In case you missed it: The "Second City" (referred to as such historically not only for its rebirth following the 1871 fire and decades as the second largest American city, but also as a dig from a certain city out east with a certain superiority complex) took on other stateside metropolises on Saturday in a steel-and-concrete-clad architectural battle for which city can rightfully claim the title "Birthplace of the Skyscraper." The results? Chicago by a landslide – though, to be fair, the room full of Chicago architects gathered for the Association of Preservation Technology Western Great Lakes Chapter and Construction History Society of America's historic skyscraper symposium were likely a little biased (not to mention the one panelist defending New York was seriously outnumbered).
The daylong event we previewed last week, held at the School of the Art Institute's sleek new Leroy Neiman Center, brought together structural engineers, architects, historians, and academics to present and discuss all things skyscraper. From the evolution of this type of building to the often-blurry definitions associated with its loftiest examples –Antennae, to count or not to count? – to the staggering possibilities that lay ahead for the form, seminars explored a pretty fascinating, albeit technical, array of sky-scraping topics.
Dr. Shankar Nair, senior vice president of exp US Services Inc., for example, broached the topic of how much higher skyscrapers can physically get. His findings? The sky's just about literally the limit (a 32,000 foot tall building, Nair found, could arguably be done using a triangular construction with enough square footage to fit 15,000 Sears/Willis Towers inside) but whether those behemoths would be practically feasible is another story. Mark Sexton of Krueck + Sexton Architects detailed the meticulous restoration work he and his team did on master Ludwig Mies van der Rohe's 860-880 Lake Shore Drive. Skidmore, Owings & Merrill Associate Director Aaron Mazeika walked the audience through the complex engineering work he and his colleagues have done on recent eye-popping structures like the Al Hamra Tower in Kuwait City or the Greenland Group Suzhou Center currently under construction in Wujiang, China.
But the main event, as advertised, was the afternoon's debate on which city, New York, Chicago, or Minneapolis, gave us the first skyscraper. The question itself is unanswerable, Team New York's Donald Friedman, president of the city's Old Structures Engineering, argued, because the definition of what makes a building a skyscraper is totally subjective. He offered his own loose criteria, including notable height, useable interior space, fireproof structure, slenderness, and skeleton framing, but even still, those benchmarks are open to interpretation.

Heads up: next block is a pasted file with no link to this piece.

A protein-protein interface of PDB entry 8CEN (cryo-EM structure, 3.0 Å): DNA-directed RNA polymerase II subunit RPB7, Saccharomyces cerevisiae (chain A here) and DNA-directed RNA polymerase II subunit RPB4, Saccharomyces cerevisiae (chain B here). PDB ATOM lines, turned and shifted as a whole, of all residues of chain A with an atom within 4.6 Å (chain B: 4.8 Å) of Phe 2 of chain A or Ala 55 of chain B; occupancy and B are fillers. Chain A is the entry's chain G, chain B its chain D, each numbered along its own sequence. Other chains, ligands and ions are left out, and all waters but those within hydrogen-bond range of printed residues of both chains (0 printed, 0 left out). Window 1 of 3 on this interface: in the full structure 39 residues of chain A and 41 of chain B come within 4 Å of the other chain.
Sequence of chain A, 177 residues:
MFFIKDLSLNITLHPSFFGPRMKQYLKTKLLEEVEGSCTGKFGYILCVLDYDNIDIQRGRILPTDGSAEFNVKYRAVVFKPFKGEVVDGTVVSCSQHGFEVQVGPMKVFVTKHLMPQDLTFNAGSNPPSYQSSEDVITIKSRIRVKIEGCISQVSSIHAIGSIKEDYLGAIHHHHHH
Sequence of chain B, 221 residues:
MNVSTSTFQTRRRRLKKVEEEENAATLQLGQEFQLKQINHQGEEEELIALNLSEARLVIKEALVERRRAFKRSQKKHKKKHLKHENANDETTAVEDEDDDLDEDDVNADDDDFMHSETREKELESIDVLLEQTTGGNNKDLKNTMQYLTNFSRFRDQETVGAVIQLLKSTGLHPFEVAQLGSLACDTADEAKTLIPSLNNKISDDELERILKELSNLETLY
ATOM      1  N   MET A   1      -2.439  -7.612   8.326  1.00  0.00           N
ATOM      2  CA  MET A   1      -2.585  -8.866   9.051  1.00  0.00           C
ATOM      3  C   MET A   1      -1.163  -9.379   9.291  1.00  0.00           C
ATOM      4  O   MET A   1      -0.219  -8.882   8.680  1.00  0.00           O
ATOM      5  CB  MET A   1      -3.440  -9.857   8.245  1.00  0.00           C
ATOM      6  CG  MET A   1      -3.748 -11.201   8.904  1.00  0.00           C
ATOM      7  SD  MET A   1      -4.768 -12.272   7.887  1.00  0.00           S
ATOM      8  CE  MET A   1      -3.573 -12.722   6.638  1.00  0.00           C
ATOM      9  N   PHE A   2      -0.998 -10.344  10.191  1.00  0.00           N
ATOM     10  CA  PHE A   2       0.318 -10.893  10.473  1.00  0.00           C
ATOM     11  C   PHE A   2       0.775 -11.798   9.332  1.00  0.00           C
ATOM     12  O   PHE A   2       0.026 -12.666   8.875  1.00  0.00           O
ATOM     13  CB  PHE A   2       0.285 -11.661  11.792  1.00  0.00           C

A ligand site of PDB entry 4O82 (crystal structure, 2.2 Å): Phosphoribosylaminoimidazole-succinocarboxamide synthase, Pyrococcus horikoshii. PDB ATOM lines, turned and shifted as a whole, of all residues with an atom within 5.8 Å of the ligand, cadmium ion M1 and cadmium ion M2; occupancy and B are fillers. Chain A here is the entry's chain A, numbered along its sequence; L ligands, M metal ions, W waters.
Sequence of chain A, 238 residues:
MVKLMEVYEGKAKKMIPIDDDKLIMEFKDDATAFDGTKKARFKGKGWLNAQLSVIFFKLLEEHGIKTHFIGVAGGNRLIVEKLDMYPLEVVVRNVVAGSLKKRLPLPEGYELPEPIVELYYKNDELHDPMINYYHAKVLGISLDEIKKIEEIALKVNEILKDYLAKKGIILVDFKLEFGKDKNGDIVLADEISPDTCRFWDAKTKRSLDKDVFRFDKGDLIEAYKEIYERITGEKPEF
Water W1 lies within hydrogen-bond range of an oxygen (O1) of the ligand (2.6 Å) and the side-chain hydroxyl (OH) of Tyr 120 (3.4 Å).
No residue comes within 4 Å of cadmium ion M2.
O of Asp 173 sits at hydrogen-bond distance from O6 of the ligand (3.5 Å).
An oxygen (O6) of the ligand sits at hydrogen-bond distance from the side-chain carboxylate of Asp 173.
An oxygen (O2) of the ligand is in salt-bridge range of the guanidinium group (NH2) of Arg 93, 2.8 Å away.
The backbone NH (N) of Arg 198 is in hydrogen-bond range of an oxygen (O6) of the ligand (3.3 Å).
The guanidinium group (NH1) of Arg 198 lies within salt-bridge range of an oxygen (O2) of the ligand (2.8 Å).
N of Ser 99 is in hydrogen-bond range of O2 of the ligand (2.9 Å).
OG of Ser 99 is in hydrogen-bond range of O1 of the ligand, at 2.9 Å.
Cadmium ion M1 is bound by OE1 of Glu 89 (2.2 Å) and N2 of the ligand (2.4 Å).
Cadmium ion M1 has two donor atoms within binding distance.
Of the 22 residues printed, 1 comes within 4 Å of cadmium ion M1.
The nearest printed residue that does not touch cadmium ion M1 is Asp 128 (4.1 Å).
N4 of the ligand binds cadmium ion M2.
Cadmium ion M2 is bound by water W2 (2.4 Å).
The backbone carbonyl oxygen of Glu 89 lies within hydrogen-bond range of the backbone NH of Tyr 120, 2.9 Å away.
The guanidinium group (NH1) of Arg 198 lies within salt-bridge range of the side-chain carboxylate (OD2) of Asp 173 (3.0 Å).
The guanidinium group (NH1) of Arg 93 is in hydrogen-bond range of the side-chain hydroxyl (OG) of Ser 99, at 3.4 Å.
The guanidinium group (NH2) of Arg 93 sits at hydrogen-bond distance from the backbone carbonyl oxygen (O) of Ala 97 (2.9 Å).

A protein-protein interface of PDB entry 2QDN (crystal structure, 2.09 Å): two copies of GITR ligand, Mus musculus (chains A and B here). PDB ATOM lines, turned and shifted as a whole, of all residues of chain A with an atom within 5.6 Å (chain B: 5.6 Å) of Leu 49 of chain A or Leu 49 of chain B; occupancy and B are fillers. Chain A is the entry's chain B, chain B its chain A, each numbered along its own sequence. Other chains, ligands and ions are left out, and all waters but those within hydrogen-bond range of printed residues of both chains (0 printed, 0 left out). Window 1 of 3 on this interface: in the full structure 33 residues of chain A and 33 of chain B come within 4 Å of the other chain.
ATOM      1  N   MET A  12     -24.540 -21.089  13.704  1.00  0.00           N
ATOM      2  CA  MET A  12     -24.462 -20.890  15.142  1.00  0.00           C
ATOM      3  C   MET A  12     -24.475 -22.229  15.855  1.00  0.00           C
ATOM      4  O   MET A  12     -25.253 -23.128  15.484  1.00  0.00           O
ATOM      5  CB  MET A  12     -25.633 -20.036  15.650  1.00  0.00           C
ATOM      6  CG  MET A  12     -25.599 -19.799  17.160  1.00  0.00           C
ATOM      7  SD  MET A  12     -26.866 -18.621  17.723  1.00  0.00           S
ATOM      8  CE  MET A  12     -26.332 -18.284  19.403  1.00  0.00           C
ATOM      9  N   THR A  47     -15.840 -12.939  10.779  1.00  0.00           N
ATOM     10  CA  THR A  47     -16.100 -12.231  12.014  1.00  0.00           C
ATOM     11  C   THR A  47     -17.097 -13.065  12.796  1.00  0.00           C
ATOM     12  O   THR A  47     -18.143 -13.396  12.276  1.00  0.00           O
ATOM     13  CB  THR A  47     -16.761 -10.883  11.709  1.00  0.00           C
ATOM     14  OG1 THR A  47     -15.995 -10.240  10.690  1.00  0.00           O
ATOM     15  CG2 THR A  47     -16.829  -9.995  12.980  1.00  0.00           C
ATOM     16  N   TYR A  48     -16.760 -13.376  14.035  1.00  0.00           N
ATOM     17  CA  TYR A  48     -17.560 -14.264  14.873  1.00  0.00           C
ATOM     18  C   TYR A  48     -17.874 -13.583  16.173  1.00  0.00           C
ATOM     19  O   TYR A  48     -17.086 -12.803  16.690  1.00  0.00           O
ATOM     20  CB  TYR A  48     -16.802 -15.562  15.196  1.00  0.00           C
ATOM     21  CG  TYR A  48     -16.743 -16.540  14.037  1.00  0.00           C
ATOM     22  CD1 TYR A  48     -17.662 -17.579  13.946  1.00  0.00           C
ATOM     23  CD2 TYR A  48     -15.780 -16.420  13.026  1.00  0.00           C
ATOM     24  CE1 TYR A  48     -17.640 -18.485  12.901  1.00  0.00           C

If the question WAS answerable, however, Friedman says New York deserves the title for buildings like the 1875 Western Union Building in Manhattan and the city's penchant for "shameless skyscraper culture," in addition to picking up points Chicago lost with its 1893 height restriction. Meghan Elliott of Preservation Design Works threw unlikely contender Minneapolis into the running, though her case rested a little too heavily on the fact that infamous exaggerator Leroy Buffington secured a patent for his 1888 skyscraper designs, despite the fact that those designs never came to fruition.
Valiant efforts all around, but Chicago was, undoubtedly the victor here, at least according to a very scientific showing of hands of those in attendance. Even without the group's glaring favoritism, Iowa State University architecture professor and Chicago Skyscrapers, 1871-1934 author Thomas Leslie delivered a convincing presentation naming the 1896 Fisher Building on S. Dearborn between Jackson and Van Buren (which now houses upscale apartments) what he thinks of as the first "modern skyscraper," and just one among Chicago's long history of towering feats. And there's nothing "second" about that.
·Three Questions for the Team Behind Upcoming Skyscraper Symposium [Curbed Chicago]
·Skyscraper History: Looking Back While Looking Up [APTWGLC]
·Restoring Mies, A Case Study (PDF) [Krueck & Sexton Architects]